Ulrich Kutschera, evolutionary biologist

Apr 29, 2015

Image Courtesy of Ulrich Kutschera

Interview by Nala Rogers

Paleontologist Stephen Jay Gould claimed in 2000 that creationism was largely a “local, indigenous, American bizarrity.” But recently, young-Earth creationist movements have gained power across Europe. A group of European scientists reviewed this progression last year in a book titled Creationism in Europe.

The book’s chapter on Germany came from Ulrich Kutschera, a professor of plant physiology and evolutionary biology at the University of Kassel, Germany. Kutschera, also a visiting scientist at the Carnegie Institution at Stanford University, describes how a German group called the Studiengemeinschaft Wort und Wissen (W+W), or Word and Knowledge Society, is spreading its creationist message.

The Word and Knowledge Society teaches that the biblical God created a small number of “basic types of life” about 10,000 years ago, and these types evolved rapidly into all modern species. The society produces elegantly designed books, journals and websites, says Kutschera. It has translated its flagship publication, Evolution: A Critical Textbook, into Italian, Portuguese, and other languages, and pupils now study the text in more than 100 Christian German Bekenntnisschulen (commitment schools). Kutschera fears that number is rising.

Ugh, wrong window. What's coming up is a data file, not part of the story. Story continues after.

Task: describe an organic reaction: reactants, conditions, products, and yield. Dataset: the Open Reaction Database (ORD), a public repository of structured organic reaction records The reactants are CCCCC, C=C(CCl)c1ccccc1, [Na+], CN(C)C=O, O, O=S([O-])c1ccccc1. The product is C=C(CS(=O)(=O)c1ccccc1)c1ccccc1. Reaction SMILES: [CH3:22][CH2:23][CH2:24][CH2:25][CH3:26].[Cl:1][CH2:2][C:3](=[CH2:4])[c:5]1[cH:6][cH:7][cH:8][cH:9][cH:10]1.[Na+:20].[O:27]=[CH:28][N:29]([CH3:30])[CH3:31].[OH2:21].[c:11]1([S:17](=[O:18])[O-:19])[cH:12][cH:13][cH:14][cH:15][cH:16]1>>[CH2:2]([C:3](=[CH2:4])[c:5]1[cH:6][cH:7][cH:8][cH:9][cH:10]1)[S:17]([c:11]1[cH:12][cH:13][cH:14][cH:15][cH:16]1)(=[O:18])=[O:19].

Most Germans still accept evolution. But the Word and Knowledge Society’s glossy materials and academic-sounding language persuade more and more people, including teachers and policymakers, says Kutschera. He spoke about his concerns at the February 2015 meeting of the American Association for the Advancement of Science in San Jose with several of his Creationism in Europe co-authors. Afterward, he sat down with Nala Rogers, a graduate of the science communication program at the University of California Santa Cruz.